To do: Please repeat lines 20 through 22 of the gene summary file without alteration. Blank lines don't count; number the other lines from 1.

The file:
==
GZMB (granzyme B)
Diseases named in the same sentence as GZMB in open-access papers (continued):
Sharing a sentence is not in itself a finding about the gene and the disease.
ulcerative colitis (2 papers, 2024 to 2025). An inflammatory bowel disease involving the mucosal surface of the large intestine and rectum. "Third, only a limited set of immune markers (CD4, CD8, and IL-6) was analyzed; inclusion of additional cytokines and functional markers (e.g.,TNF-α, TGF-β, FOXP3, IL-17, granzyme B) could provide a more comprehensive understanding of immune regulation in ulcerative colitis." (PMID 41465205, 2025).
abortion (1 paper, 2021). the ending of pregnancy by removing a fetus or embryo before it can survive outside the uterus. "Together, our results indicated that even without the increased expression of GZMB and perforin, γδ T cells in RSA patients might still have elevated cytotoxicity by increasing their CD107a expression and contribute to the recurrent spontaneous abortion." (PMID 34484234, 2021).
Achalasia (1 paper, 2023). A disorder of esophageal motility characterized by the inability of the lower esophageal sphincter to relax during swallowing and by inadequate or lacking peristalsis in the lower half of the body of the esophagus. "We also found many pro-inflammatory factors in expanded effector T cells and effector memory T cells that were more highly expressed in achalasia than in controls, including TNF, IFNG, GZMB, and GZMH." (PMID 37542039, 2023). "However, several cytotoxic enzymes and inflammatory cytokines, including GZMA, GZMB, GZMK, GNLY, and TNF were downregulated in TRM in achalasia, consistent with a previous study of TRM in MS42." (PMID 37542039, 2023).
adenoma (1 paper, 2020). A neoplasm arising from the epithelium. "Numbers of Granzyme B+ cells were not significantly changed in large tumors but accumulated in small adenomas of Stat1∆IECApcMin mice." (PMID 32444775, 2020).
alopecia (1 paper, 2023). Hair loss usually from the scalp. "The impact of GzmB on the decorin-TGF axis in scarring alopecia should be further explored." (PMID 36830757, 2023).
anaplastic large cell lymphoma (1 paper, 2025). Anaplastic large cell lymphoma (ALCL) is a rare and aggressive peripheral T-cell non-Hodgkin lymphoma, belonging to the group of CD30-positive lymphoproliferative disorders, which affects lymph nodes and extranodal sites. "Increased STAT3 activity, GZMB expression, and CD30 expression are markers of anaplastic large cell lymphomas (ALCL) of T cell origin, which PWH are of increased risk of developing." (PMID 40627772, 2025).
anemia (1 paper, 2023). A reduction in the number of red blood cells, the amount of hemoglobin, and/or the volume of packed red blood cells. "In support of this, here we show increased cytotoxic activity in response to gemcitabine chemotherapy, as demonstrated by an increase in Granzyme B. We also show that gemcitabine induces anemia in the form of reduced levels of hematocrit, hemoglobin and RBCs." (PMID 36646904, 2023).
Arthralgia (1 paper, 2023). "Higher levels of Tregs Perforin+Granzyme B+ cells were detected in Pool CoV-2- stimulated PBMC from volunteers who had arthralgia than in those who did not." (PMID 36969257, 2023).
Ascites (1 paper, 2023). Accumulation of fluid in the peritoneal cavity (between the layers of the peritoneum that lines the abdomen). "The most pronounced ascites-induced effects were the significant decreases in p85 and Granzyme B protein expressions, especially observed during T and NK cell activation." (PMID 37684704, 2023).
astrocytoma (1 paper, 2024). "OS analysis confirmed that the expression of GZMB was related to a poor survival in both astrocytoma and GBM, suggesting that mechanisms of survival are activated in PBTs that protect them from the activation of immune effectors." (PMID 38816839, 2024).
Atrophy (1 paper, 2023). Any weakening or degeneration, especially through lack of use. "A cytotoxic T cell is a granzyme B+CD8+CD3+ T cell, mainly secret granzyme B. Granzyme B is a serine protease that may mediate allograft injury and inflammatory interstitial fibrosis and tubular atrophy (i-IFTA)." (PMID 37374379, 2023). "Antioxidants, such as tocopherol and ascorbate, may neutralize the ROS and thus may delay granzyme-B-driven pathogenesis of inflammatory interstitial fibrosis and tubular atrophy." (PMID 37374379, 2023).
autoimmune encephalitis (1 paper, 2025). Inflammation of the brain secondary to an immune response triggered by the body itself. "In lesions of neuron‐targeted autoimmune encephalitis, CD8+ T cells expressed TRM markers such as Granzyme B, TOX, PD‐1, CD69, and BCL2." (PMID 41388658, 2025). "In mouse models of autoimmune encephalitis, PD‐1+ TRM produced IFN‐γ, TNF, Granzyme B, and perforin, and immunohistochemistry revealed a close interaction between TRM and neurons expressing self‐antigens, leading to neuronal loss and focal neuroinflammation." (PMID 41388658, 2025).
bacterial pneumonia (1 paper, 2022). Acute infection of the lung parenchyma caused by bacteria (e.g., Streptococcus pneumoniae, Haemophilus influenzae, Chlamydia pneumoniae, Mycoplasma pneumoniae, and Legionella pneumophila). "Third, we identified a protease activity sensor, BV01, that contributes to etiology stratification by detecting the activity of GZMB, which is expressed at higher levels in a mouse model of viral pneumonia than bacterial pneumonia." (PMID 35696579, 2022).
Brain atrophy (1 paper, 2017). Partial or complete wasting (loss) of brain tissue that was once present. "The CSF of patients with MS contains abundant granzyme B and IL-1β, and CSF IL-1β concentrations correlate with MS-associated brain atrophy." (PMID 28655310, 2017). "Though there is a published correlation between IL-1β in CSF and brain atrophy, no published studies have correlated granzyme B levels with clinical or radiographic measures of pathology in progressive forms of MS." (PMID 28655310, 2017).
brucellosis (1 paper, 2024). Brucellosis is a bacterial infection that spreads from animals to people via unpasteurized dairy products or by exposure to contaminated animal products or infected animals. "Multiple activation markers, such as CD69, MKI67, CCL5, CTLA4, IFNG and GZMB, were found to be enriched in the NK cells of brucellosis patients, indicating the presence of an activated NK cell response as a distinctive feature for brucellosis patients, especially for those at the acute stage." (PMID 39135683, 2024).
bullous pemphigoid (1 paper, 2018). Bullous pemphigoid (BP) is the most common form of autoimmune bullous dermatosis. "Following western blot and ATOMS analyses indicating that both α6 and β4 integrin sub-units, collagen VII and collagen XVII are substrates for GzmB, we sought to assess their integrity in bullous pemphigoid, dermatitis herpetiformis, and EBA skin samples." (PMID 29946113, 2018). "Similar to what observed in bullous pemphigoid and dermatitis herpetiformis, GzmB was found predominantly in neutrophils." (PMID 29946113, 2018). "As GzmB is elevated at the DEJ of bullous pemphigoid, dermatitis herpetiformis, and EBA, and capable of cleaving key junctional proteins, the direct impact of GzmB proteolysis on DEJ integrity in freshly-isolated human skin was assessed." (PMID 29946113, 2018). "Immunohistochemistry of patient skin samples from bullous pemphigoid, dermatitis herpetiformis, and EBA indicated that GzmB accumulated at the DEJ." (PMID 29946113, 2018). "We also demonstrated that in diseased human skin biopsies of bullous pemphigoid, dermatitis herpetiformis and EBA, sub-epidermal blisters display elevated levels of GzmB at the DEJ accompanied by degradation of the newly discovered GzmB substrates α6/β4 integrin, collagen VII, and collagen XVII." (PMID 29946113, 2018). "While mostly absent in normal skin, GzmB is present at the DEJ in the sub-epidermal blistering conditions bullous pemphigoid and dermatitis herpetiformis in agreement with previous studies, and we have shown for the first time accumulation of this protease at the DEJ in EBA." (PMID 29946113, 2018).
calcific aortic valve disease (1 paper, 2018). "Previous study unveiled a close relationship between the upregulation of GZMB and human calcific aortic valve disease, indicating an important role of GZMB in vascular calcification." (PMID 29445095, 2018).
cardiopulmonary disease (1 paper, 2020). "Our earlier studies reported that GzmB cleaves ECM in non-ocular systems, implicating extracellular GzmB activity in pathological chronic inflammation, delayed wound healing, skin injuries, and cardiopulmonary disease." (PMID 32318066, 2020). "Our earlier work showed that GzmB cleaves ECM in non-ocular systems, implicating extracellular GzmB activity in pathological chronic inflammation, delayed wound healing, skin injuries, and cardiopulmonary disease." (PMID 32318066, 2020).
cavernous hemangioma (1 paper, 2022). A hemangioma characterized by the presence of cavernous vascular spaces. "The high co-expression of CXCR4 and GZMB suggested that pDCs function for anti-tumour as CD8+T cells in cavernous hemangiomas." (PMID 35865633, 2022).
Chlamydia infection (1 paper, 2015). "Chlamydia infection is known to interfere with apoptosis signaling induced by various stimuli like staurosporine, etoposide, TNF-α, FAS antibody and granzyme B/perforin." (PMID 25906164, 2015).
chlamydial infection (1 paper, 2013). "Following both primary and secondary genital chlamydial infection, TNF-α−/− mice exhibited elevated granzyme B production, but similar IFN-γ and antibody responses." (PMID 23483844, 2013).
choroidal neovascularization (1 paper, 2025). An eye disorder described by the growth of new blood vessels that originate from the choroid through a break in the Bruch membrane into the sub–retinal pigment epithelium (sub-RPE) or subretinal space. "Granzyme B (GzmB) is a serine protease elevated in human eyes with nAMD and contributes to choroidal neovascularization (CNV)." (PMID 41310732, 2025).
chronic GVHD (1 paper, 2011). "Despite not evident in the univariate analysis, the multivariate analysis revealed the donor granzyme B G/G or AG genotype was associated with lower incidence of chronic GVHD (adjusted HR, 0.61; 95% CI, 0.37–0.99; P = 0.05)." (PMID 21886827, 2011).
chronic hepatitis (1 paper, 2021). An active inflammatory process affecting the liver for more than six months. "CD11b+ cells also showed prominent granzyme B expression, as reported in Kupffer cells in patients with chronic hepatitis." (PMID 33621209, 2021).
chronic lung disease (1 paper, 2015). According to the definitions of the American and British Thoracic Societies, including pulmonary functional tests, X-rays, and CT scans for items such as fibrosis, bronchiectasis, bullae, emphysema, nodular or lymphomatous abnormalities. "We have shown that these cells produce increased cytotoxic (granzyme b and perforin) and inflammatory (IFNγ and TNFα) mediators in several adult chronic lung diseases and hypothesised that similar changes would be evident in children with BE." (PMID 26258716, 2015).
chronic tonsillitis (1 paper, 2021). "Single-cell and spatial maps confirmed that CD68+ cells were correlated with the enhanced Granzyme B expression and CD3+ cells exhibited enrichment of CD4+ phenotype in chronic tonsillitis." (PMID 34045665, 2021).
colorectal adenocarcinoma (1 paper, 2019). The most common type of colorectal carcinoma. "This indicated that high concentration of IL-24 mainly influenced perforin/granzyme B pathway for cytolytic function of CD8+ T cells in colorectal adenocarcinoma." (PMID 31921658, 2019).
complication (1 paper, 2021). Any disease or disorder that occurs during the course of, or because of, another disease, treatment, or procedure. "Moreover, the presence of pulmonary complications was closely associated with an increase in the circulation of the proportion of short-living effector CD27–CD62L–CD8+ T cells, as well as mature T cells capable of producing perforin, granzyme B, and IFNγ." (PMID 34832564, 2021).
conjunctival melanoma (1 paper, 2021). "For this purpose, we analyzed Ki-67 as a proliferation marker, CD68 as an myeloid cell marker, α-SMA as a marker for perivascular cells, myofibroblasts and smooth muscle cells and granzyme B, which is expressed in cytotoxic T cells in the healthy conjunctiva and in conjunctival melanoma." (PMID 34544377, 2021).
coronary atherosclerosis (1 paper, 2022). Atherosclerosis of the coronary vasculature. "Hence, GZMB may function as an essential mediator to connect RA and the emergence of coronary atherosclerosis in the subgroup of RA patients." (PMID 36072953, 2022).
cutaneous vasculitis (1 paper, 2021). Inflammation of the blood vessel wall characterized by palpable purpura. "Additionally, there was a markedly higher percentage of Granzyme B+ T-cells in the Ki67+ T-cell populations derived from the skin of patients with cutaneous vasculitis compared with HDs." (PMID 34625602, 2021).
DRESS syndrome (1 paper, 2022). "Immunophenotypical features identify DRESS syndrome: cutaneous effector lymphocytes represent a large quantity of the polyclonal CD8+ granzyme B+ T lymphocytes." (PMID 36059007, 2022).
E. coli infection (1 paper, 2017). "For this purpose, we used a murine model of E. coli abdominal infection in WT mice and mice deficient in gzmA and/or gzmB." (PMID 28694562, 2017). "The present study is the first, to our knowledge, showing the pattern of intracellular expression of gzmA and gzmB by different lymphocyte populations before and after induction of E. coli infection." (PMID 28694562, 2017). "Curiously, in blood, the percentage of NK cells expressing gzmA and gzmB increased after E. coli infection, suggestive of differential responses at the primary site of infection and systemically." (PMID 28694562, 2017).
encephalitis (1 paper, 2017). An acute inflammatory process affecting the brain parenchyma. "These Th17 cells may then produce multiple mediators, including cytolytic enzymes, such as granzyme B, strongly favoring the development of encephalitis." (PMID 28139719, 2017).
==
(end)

calcific aortic valve disease (1 paper, 2018). "Previous study unveiled a close relationship between the upregulation of GZMB and human calcific aortic valve disease, indicating an important role of GZMB in vascular calcification." (PMID 29445095, 2018).
cardiopulmonary disease (1 paper, 2020). "Our earlier studies reported that GzmB cleaves ECM in non-ocular systems, implicating extracellular GzmB activity in pathological chronic inflammation, delayed wound healing, skin injuries, and cardiopulmonary disease." (PMID 32318066, 2020). "Our earlier work showed that GzmB cleaves ECM in non-ocular systems, implicating extracellular GzmB activity in pathological chronic inflammation, delayed wound healing, skin injuries, and cardiopulmonary disease." (PMID 32318066, 2020).
cavernous hemangioma (1 paper, 2022). A hemangioma characterized by the presence of cavernous vascular spaces. "The high co-expression of CXCR4 and GZMB suggested that pDCs function for anti-tumour as CD8+T cells in cavernous hemangiomas." (PMID 35865633, 2022).